Soderholm 201-209

Background. The authors critically surveyed
that short-term administration of BIS-GMA and/or research dealing with the release of resin components bisphenol A in animals or cell cultures can induce from dental composites and the potential of these changes in estrogen-sensitive organs or cells.
agents to mimic or disrupt estrogenic cell responses.
However, considering the dosages and routes of ad- Types of Studies Reviewed. The
ministration and the modest response of estrogen- studies reviewed included those on synthetic methods sensitive target organs, the authors conclude that the used to make bisphenol A glycidyl methacrylate, or short-term risk of estrogenic effects from treatments BIS-GMA, and the biological effects of this resin in using bisphenol A–based resins is insignificant.
cell culture and animals. The estrogenic effect of Long-term effects need to be investigated further.
bisphenol A was targeted because bisphenol A is Clinical Implications. Commonly used
present as an impurity in some resins (BIS-GMA) dental resins should not be of concern to the general and as a degradation product from other resins public; however, pharmacological evaluation of den- (bisphenol A dimethacrylate, or BIS-DMA).
tal materials is needed to ensure biologically safe and Results. The outcomes of this review revealed
therapeutically effective substances.
“If we had a reliable way to label our toys good and bad, it would be easy to regulate technology wise- ly. But we can rarely see far enough ahead to know which road leads to damnation. Whoever concernshimself with big technology, either to push it forward or to stop it, is gambling in human lives.” —Freeman Dyson, “Disturbing the Universe,” 1979
During World War II, German researchers de- polymerization process of the epoxy resin. To veloped a chemical process that could be used to overcome this problem, Bowen attached methyl cure dental methacrylates at room temperature.1,2 methacrylate groups to the end groups of the Despite initial successes, the clinical results re- epoxy resin, thereby converting the epoxy resin to ported during the mid-1950s showed that chemi- a dimethacrylate.9,10 The experimental outcome cally cured methacrylate restorations were asso- was successful and resulted in a new resin called ciated with increases in discoloration, recurrent bisphenol A glycidyl methacrylate, or BIS-GMA, tooth decay and pulp reactions.3-5 These initial side effects were attributed to polymerization Bowen’s resin had some important advantages, including reduced shrinkage during polymeriza- tion and the ability to form cross-links (which are searchers added inert filler particles to the self- stronger than linear polymers) during polymer- curing methacrylate resin.6,7 To improve strength ization. However, the higher viscosity of BIS- and adhesiveness of the resinous restorations, GMA made it more difficult to add filler to the Bowen8 explored the possibility of using epoxy monomer and to mix the chemically cured com- resins (diglycidyl ether of bisphenol A) mixed with posite. To solve this problem, different monomers silica particles. The in vitro results were promis- with lower viscosities (for example, triethylene- ing, but the presence of moisture inhibited the glycol dimethacrylate, or TEGDMA) were added Copyright 1998-2001 American Dental Association. All rights reserved.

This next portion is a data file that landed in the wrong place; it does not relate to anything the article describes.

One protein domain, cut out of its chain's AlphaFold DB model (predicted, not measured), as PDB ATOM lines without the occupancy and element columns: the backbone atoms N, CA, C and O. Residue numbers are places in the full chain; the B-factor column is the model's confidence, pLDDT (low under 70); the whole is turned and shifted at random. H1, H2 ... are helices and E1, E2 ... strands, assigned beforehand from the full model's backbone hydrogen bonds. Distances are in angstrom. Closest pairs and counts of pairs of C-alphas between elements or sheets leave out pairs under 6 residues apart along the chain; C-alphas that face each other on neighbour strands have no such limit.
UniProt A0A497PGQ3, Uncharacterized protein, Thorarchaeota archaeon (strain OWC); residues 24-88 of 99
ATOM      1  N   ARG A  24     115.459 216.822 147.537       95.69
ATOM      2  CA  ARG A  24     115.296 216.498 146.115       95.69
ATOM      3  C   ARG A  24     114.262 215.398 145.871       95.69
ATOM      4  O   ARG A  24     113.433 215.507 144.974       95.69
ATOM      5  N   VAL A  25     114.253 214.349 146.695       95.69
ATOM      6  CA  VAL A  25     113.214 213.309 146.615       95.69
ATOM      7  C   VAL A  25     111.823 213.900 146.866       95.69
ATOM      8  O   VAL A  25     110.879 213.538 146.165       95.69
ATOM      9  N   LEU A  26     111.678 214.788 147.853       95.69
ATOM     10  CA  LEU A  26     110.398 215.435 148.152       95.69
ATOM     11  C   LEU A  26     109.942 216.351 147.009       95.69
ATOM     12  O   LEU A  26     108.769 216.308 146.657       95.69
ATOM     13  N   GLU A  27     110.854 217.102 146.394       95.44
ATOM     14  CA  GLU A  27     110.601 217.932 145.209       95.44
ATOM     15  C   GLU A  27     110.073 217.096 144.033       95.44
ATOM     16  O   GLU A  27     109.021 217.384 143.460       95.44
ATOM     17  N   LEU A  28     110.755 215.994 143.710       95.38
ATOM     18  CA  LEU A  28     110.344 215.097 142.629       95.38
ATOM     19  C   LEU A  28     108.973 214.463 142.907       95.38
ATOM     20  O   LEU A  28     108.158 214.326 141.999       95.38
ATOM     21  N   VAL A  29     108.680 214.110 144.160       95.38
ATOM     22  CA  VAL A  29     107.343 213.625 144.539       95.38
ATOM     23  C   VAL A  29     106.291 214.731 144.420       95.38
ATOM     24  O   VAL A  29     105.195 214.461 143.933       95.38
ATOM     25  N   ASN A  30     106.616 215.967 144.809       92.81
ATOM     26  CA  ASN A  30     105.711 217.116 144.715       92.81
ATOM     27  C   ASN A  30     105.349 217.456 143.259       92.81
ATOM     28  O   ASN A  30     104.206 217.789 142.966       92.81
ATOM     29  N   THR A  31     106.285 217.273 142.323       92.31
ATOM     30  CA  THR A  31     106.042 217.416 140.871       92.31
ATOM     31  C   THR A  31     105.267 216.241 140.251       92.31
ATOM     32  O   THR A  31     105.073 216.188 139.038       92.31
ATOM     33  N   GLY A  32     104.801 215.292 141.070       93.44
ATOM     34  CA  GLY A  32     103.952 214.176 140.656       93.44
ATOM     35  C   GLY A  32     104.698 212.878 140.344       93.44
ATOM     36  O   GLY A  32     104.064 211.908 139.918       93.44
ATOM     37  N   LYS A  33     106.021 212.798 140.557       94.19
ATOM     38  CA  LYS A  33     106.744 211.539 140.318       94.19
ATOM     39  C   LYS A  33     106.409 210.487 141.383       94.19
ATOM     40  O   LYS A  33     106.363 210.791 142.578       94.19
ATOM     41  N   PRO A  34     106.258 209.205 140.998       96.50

Figure 1. The bisphenol A molecule (top) is estrogenic. Under clinical conditions, esterase present in salivacan break ester linkages (arrows). If the bisphenol A glycidyl methacrylate, or BIS-GMA, molecule (center) isattacked by esterase, no bisphenol A will form. However, if the ester linkages of the bisphenol A dimethacry-late, or BIS-DMA, molecule (bottom) are attacked, bisphenol A can form.
Copyright 1998-2001 American Dental Association. All rights reserved.
Protein Complex


pounds containing two hydroxygroups in para positions. Onesuch derivative, bearing two Hinge Region
DN A-Binding Domain
bisphenol A, has been used bysome manufacturers during syn-thesis of BIS-GMA.10 Because ofthe estrogenic effect of bisphenolA, it seemed reasonable to sus- GMA–containing materials,bisphenol A molecules could bepresent that could cause an es-trogenic response.
Release of Inhibitory
Protein Complex

DN A-Binding Site Exposed
bisphenol A groups present inthe BIS-GMA molecule are ster-ically hindered and if themonomer is pure and does notcontain any impurities from the Figure 2. The unbound or free hormone enters the cell by diffusion and binds to macromolecules called receptors. When binding occurs, the re- ceptor releases an inhibitory protein complex, and the DNA-binding siteof the receptor becomes exposed and ready to bond to the DNA.
derstand the potential risks as-sociated with BIS-GMA, we Chemistry. In 1965, Bowen
Copyright 1998-2001 American Dental Association. All rights reserved.
Problems. From a biological
Copyright 1998-2001 American Dental Association. All rights reserved.
Cell culture experiments.
Copyright 1998-2001 American Dental Association. All rights reserved.
In situ experiments.
Absorption, metabolism
and excretion: pharmacoki-
netics. Questions remain
Copyright 1998-2001 American Dental Association. All rights reserved.
Copyright 1998-2001 American Dental Association. All rights reserved.
Herstellung von Zahnersatzteilen, insbeson- Tokes L, Feldman D. Bisphenol-A: an estro- genic substance is released from polycarbon- ate flasks during autoclaving. Endocrinology Patentschr German patent 760351: 1940.